The man that police identified as the shooter, Jhojan David Castillo Lopez, was a Colombian who was living in Ecuador for some time and was arrested in June on an illegal weapons charge. A judge initially released him but ordered his detention after he skipped a hearing, according to court records. He was supposed to be in court on the day of the assassination.
Prosecutors arrested six other Colombians in connection with the attack, some of whom had also been in Ecuador for at least a month. Four have previously been charged with crimes in Colombia, two with drug trafficking and violent crimes. And all are associated with criminal organizations, authorities said. They have not yet said which groups might be behind the attack.
The day of the killing, Sonnenholzner’s wife, Claudia Salem Barakat, was on a walk, she recalled in an interview. A woman she didn’t know approached her, telling her she should go home. “They just killed Fernando Villavicencio.” She immediately texted her husband, asking him where he was and if he was okay. She urged him to start being more careful.
In Ecuador, a candidate’s security apparatus generally follows a candidate’s instructions. Now, for Sonnenholzner, it’s the other way around. His security chief has taken on a key role in planning campaign activities, insisting the candidate travel only in an armored vehicle and canceling riskier public events. But he still doesn’t wear a bulletproof vest.
“To me it feels like accepting that we as a country are losing, that the criminals are winning, ” Sonnenholzner said. “That’s not the message I want to send.”
Villavicencio is part of a growing list of political officials and candidates assassinated in the past year in Ecuador. The mayor of Manta, a port city, was killed late last month. A candidate for the National Assembly, gunned down a week earlier in Esmeraldas. A mayoral candidate in Puerto López, assassinated in February. Another, in Salinas, killed in January. Less than a week after Villavicencio’s death, a political leader for the leftist party of former president Rafael Correa was also assassinated.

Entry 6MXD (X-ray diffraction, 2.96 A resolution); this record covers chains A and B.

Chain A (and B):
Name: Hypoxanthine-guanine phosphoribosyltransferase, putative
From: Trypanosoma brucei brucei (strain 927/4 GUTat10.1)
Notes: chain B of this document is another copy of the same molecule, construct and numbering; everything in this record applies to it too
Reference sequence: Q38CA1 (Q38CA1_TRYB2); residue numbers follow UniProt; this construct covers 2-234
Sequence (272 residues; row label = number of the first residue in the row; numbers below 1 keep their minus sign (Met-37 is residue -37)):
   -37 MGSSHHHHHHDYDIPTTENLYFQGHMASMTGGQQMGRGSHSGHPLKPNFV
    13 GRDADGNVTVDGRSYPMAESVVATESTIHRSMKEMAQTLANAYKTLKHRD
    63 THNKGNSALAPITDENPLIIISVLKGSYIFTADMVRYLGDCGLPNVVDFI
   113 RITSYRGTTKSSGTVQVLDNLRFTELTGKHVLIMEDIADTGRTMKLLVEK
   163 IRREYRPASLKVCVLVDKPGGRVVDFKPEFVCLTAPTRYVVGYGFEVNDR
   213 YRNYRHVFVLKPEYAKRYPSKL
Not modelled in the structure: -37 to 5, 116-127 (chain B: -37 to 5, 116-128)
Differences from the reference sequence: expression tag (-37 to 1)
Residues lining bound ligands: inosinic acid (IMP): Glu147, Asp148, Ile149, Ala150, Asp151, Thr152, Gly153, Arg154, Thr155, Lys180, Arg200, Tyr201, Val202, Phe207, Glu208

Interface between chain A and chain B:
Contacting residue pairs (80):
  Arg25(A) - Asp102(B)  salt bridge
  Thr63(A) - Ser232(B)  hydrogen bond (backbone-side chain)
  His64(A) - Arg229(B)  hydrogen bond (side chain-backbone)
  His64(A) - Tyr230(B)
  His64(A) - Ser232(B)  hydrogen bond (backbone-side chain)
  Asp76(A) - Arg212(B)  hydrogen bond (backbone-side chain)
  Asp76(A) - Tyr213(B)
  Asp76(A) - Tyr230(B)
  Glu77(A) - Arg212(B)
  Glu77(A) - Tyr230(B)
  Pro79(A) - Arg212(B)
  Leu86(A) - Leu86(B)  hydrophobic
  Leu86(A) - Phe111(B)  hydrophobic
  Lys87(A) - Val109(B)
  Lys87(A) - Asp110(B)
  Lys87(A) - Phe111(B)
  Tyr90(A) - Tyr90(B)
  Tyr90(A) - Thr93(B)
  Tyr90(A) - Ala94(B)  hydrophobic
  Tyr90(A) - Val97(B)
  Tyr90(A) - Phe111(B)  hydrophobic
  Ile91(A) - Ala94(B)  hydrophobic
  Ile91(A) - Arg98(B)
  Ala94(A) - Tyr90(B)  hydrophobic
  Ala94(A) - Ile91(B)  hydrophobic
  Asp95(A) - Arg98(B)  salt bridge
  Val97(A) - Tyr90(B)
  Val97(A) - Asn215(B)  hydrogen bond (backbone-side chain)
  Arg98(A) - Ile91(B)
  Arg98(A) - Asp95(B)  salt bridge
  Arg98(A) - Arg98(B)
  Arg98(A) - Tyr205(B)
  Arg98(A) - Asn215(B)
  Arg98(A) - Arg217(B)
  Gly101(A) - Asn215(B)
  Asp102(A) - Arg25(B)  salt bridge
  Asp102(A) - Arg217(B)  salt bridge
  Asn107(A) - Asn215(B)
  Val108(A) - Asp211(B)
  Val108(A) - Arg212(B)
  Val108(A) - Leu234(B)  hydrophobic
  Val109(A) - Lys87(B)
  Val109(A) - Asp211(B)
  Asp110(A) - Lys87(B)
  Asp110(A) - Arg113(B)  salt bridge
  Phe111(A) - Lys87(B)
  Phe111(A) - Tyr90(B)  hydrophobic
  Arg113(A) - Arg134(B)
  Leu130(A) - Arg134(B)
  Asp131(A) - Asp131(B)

The night of the presidential candidate’s death, Lasso called for a nationwide state of emergency. He has mobilized around 100,000 police and military troops to maintain order ahead of the elections, amid fears the violence could escalate.
Few troops could be seen in Guayaquil on Tuesday. But days earlier, authorities blocked off several streets around the site of a presidential debate. “I felt like I was entering a war zone,” Sonnenholzner said.
Still, his security chief said he was appalled at the event’s emergency preparations.
“If I wanted to kill someone,” the Israeli security chief said, “it would have been very easy.”